BY STEVE BIGHAM
MIDDLEBURY — Longtime resident and pioneering orthopedic surgeon Dr. Kristaps Keggi died unexpectedly Tuesday. He was 88.
Keggi’s colleague, Dr. Michael Kaplan, called Keggi an “orthopedic giant” and an “American hero” whose techniques in treating the wounded during the Vietnam War are still being used today.
Kaplan said the 6-foot-3 Keggi was an imposing figure, but he practiced medicine with a gentle touch, using his tactile and technical expertise. Keggi was more concerned about patient outcomes than credibility and financial reimbursement, Kaplan noted.
“He was a tremendous humanitarian, and put orthopedics on the map in Waterbury and Connecticut,” he said. “He turned Waterbury into an orthopedics powerhouse.”
Keggi was the first doctor in Connecticut to perform a total knee replacement.
First Selectman Edward B. St. John called Keggi an icon in the orthopedic world, especially with his anterior approach to hip replacement.
Keggi’s storied life was chronicled in his autobiography, “My Century: A Memoir of War, Peace and Pioneering in the Operating Room,” published in 2022. In it, he described his early years as a boy growing up in Latvia during World War II, his family having to dodge both Soviet communist and German Nazi invaders, eventually escaping to America on a refugee ship.
After arriving in New York City, Keggi worked hard to achieve the American dream, according to his book. He went to high schools in both Brooklyn, N.Y., and Greenwich before moving on to Yale College at age 16. He graduated from Yale Medical School and, in 1965, served as a surgeon in the Army’s first MASH unit of the Vietnam War.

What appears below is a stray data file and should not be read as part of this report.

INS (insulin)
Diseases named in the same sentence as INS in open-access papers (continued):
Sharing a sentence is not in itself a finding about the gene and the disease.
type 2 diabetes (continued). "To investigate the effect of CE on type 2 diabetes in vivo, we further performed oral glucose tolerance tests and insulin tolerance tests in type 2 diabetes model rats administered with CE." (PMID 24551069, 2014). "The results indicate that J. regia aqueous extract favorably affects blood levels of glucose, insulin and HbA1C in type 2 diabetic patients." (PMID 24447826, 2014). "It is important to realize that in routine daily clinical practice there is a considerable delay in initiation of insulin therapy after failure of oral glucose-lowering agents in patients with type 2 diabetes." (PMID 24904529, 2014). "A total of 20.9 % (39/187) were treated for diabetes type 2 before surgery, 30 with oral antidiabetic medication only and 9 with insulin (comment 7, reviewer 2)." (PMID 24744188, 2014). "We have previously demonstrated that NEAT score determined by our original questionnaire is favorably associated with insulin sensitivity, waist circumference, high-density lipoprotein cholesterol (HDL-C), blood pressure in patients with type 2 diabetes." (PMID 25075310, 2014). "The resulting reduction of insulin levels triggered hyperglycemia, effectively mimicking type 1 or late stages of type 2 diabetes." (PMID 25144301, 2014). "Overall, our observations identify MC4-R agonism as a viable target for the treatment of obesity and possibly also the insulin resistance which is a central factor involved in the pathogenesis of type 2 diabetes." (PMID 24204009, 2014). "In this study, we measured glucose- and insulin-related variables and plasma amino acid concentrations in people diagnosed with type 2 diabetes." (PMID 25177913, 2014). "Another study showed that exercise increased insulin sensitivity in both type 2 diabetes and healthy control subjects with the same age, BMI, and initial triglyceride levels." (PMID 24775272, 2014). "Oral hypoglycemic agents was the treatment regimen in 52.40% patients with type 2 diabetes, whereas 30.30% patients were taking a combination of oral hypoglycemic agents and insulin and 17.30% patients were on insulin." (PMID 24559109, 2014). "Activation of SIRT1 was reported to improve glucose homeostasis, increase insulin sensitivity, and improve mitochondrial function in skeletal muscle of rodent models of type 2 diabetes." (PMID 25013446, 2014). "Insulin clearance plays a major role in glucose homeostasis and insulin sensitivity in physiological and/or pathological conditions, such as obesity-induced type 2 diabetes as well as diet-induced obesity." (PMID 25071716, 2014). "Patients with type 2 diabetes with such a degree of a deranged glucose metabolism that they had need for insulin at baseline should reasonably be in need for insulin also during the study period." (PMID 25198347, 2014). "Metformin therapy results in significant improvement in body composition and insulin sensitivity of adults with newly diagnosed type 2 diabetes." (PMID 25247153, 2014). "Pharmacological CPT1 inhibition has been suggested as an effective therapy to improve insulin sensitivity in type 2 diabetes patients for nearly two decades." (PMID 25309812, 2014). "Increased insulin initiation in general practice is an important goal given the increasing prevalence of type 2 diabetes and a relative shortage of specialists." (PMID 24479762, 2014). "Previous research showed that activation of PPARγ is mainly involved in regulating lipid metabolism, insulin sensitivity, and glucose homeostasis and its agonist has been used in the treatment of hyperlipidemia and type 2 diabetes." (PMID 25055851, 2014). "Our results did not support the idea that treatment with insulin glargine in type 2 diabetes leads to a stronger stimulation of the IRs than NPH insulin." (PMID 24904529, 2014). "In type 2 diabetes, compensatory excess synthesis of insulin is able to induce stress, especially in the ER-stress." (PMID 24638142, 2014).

In 1989, Keggi became a clinical professor of orthopedics and rehabilitation at Yale University.
In 2008, he was elected full professor in the Department of Orthopedics and Rehabilitation at Yale, and two years later, was named Elihu Professor of Orthopedics and Rehabilitation.
He served as senior research scientist at the Yale School of Medicine, and director of Yale New Haven Hospital’s Joint Replacement Center and of Waterbury Hospital’s Orthopedic Center for Joint Reconstruction.
He practiced orthopedic surgery at both Saint Mary’s and Waterbury hospitals from 1969 to 2018.
His reputation as one of the world’s top orthopedic surgeons took him to countries around the world, serving as a teacher and mentor to generations of medical school students as well as hundreds of fellows from Russia and other Eastern European countries, both before and after the fall of communism.
Keggi was the recipient of multiple national and international awards, and four honorary doctorates. He is one of only two non-Russians inducted into the Russian Academy of Sciences for his prowess in medicine. Keggi spoke six languages fluently, was captain of the Yale fencing team and ran six marathons.
Keggi was preceded in death by his wife of 64 years, Julie. The couple first met on the steps of Buckingham Palace in London during a tour of Europe in the 1950s. They moved to Middlebury in 1969. They were the parents of three daughters, Catherine, Mara and Caroline. Mara competed in rowing at the 1988 Summer Olympics in Seoul, while Caroline once competed in LPGA Tour golf tournaments.